Hire
Writers
Editors
Home Tour About Read What's New Help Join Faith
Writers
Forum
My Account Login
Shop
Save
Support
Book
Store
Learn
About
Jesus
  

Get Our Daily Devotional             Win A Publishing Package             Detailed Navigation

The HOME for Christian writers! The Home for Christian Writers!
The Official Writing Challenge

BACK TO
CHALLENGE
MAIN

INSTRUCTIONS

how it works
submission rules
guidelines for
choosing a level

ENTRIES

submit your entry
read current entries
read past entries
challenge winners



Our Daily Devotional HERE
Place it on your site or
receive it daily by email.





TRUST JESUS TODAY

TRY THE TEST



Share
how it works   Submit

Previous Challenge Entry (Level 1 – Beginner)
Topic: Outlandish (05/19/11)

TITLE: Meek and Mild McStandish
By Pam Ford Davis
05/26/11


 LEAVE COMMENT ON ARTICLE
 SEND A PRIVATE COMMENT
 ADD TO MY FAVORITES

“Get real man! Ya’ don’t really believe that!”

McStandish smiles, takes out his worn New Testament and flips folded pages.

“But I say to you who hear, love your enemies, do good to those who hate you, bless those who curse you, pray for those who mistreat you. Whoever hits you on the cheek, offer him the other also; and whoever takes away your coat, do not withhold your shirt from him either (Luke 6:27-29 NAS).”

The cynic sneered and said, “I’m no doormat! Yer’ a jerk; nobody’s gonna’ walk all over me!”

McStandish scuffed his boot in the dirt. “Gotta’ fergive them that hurts us, just like Jesus said when talkin’ with Peter.”

He quickly found the passage and spoke gently.

“Then Peter came and said to Him, ‘Lord, how often shall my brother sin against me and I forgive him? Up to seven times?’ Jesus said to him, ‘I do not say to you, up to seven times, but up to seventy times seven (Matthew 18: 21-22 NAS).”

“McStandish, yer’ a religious fanatic! Nobody’s gonna make a fool outa’ me and live to tell it!”

“Know it don’t come easy, ain’t no way I could fergive you, fer calling me names.”

(He points to his heart and begins to stammer through controlled sobs.)

“It’s Jesus. Jesus lives in here; He fergives; it’s not me.”

“Jesus doesn’t mean anything to me; don’t need a religious crutch! I’m gonna’ go get a drink.”

“Yer’ crutch is booze, useta’ be mine till the Lord took my taste fer it away.”

“You never give up, do you? I don’t want what yer’ pushin!”

“Jesus loves you. He’s knockin’ at yer’ heart’s door.”

“That’s outlandish, McStandish! If he’s knockin’ he’ll have a long wait!”

McStandish followed the departing man through tear-filled eyes and whispered a prayer for God to watch over the black sheep. The clock on the street corner caught his eye. It was close to suppertime and the Mrs. would be expecting him.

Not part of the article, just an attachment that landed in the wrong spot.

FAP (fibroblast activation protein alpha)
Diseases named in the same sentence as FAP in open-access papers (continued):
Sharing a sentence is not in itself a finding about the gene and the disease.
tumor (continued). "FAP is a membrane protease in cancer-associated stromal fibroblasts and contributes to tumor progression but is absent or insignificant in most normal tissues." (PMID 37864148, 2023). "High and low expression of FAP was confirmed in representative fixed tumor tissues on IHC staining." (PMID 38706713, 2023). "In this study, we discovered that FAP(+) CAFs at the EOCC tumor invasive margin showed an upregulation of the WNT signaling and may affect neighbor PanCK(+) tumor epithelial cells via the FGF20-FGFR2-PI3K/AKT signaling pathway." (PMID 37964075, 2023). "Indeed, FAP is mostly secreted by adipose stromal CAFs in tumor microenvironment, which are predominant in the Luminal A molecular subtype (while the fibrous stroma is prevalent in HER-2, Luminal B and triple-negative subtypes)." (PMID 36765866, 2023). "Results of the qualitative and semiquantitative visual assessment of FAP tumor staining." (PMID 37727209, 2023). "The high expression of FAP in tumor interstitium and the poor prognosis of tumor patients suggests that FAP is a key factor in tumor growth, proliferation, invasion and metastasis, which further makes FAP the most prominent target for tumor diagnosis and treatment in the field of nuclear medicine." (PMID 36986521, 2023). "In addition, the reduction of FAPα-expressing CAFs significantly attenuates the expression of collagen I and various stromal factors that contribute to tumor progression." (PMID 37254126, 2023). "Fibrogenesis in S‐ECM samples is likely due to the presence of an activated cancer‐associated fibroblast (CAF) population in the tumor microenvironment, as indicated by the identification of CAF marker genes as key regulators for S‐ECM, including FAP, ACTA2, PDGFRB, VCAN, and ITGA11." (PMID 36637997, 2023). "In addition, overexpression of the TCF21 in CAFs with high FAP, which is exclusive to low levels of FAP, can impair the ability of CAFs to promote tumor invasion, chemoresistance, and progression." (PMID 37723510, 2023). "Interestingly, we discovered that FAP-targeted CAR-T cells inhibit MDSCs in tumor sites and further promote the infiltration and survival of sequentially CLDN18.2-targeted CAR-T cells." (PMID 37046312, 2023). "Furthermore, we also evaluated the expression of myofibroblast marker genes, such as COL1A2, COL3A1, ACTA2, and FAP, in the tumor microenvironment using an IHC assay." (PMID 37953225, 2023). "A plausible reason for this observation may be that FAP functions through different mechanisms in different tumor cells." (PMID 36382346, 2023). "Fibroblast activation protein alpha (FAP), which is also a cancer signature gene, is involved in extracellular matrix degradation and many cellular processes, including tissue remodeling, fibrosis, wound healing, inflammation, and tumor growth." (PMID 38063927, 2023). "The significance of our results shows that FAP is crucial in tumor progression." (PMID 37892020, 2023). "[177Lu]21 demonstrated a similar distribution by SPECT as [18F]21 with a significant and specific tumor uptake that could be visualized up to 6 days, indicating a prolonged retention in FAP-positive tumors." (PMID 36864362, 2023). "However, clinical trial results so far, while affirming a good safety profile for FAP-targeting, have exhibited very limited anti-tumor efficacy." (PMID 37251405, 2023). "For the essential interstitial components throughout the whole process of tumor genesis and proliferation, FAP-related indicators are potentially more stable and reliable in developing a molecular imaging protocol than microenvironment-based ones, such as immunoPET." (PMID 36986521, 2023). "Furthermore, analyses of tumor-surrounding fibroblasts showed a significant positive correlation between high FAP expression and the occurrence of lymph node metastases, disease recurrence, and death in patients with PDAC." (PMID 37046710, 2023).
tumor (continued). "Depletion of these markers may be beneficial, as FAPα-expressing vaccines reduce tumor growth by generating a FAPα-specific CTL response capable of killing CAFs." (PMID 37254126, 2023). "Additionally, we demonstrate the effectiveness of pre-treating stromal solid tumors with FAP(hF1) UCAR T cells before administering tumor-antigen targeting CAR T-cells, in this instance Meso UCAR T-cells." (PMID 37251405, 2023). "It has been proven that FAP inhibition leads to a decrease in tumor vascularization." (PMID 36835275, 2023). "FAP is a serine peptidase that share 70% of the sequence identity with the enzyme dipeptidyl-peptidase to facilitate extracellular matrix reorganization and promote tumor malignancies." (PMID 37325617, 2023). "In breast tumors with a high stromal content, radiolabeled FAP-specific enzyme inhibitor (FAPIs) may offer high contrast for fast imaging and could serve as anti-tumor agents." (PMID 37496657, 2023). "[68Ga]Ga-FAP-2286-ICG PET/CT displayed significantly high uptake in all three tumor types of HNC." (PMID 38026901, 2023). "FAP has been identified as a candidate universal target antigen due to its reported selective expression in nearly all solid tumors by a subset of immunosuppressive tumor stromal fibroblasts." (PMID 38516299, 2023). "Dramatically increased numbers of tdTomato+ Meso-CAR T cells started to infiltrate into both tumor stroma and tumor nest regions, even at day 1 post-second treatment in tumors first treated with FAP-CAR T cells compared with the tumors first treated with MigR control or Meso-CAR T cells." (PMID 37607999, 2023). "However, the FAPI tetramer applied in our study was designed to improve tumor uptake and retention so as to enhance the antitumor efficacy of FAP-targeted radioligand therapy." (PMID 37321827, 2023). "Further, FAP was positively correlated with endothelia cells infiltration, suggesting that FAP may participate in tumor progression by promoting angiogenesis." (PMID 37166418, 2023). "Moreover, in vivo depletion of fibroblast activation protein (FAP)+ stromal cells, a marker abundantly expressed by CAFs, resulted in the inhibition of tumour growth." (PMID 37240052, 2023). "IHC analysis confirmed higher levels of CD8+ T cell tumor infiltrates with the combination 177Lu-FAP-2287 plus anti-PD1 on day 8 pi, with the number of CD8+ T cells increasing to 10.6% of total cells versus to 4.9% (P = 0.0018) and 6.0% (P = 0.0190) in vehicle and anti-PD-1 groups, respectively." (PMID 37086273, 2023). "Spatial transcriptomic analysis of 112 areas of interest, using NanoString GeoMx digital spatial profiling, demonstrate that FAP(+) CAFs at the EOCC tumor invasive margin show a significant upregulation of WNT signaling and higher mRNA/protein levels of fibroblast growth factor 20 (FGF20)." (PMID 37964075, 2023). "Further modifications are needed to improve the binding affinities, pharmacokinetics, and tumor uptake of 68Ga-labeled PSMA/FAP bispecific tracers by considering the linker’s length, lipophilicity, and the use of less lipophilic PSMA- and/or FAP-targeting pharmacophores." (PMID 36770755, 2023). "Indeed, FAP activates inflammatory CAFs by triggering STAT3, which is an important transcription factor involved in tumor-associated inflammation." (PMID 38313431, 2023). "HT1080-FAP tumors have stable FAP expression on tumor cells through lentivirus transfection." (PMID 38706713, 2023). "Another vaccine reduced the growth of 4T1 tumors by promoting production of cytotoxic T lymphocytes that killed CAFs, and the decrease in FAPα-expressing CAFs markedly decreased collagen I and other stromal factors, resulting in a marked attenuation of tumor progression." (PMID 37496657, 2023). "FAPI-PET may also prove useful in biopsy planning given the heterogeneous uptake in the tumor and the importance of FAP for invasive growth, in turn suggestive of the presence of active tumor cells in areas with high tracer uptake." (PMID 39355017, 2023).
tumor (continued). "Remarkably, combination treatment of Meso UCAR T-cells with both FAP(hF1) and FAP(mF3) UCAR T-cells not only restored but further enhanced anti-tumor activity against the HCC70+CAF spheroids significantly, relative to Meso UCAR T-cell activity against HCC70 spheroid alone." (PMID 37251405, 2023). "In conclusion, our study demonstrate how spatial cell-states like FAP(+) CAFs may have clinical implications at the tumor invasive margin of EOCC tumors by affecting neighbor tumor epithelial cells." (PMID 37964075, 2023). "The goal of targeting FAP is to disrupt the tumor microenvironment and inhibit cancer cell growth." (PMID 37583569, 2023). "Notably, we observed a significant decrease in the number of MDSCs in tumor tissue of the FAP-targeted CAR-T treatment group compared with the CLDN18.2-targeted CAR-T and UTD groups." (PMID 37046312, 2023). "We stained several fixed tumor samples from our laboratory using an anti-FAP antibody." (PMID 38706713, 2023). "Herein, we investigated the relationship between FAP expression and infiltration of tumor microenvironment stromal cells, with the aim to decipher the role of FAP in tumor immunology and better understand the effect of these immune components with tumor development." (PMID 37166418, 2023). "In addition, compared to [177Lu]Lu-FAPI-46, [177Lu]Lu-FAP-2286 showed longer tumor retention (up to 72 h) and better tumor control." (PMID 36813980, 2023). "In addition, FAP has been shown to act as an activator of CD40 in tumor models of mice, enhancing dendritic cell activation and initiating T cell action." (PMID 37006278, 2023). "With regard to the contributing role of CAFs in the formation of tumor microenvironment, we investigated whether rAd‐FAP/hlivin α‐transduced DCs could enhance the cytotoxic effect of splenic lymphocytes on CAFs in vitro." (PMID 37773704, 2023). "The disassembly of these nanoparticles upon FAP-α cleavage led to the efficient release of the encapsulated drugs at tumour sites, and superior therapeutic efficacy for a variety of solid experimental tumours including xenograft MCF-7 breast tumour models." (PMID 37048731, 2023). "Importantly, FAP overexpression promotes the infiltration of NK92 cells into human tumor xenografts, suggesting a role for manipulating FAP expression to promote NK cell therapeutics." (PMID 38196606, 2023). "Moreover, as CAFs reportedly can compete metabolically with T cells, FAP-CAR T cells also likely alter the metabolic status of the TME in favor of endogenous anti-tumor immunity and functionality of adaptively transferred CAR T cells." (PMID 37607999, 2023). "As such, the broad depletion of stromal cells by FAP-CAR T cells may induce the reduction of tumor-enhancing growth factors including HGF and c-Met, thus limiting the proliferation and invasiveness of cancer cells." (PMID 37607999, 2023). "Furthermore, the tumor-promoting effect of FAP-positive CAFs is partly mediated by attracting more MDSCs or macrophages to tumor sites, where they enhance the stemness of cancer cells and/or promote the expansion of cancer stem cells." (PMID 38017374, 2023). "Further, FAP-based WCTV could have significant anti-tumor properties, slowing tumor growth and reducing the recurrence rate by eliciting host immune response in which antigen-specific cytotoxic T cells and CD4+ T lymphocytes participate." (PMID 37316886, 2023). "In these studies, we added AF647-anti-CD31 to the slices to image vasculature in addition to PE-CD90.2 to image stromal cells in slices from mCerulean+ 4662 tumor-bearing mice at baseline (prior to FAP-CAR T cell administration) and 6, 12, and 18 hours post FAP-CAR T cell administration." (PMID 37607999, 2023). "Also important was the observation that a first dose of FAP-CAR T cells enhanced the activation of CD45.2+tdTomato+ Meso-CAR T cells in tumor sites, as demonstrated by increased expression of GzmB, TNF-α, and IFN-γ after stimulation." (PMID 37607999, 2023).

“Well, it’s about time! Did you forget they’re expecting you down at the jail tonight? You’ll barely have time to eat and shower!”

He said, “Sorry, got talkin’ to a troubled man, gess’ I lost tracka’ time.”

He had a fair crowd at the jail for a mid week Bible study; things would be buzzing’ when he would return Sunday afternoon. The drunks were easy going after sleeping off the Saturday night hurrah's. After closing the meeting with prayer, he felt uneasy. Maybe he just needed to unwind.

“McStandish,” said the officer on duty, don’t you get tired of coming down here week after week and putting up with these winos?”

“Ya’ferget, I was one of em fer forty years. Ya’ got fresh coffee? ”

“Sure, pour yourself a cup.”

Suddenly the quiet room turned into a madhouse. The arresting officer led in a belligerent handcuffed man.

“I tell ya’ it was an accident! We were just pushin’ and shovein’; I didn’t mean to kill the man!”

McStandish nearly collapsed; the frantic plea of innocence came from the man he saw that evening. Their eyes met and he read S.O. S. in the first glance.

“I get to make a phone call, right? You kin keep it, wanna’ talk with the Bible thumper. He knows I’m no murderer!”

The cop set down his half-filled cup, approached the accused and then turned his attention back to the man at the coffee pot.

“You know this guy?”

“Yup, saw him this evenin’, be glad to talk to him.”

“Well alright… but someone will be guarding the office door.” He nodded in the direction of a vacant room and said, “Go on in, I’ll be there soon to begin questioning.”

The cuffed man trembled. “Man, you gotta’ help me!”

“Ask Jesus.”

“Whata’ I say? He don’t owe me nothin.”

“Just tell him yer’ in a mess and ya’ need him to help ya.”

The hardened man, broken by circumstances, spoke to the Lord.

“Jesus, oh Jesus… please help me!”

In an instant, he received an answer to his person-to-person call for help.

“You’re a very lucky man! There were witnesses and they back up your story, say it was an accident, the guy just fell and hit his head on the bar rail. You’ll be outa’ here in no time!


The opinions expressed by authors may not necessarily reflect the opinion of FaithWriters.com.
If you died today, are you absolutely certain that you would go to heaven? You can be right now. CLICK HERE

JOIN US at FaithWriters for Free. Grow as a Writer and Spread the Gospel.


This article has been read 336 times
Member Comments
Member Date
Lisa Fowler05/26/11
Nice writing. Good job capturing the dialect. Thanks for sharing.
Bonnie Bowden 05/28/11
Well done period piece. I am glad the MC finally asked for help.
diana kay05/29/11
love it! the title is good and the story clever... I wish i had a picture in my head of the characters.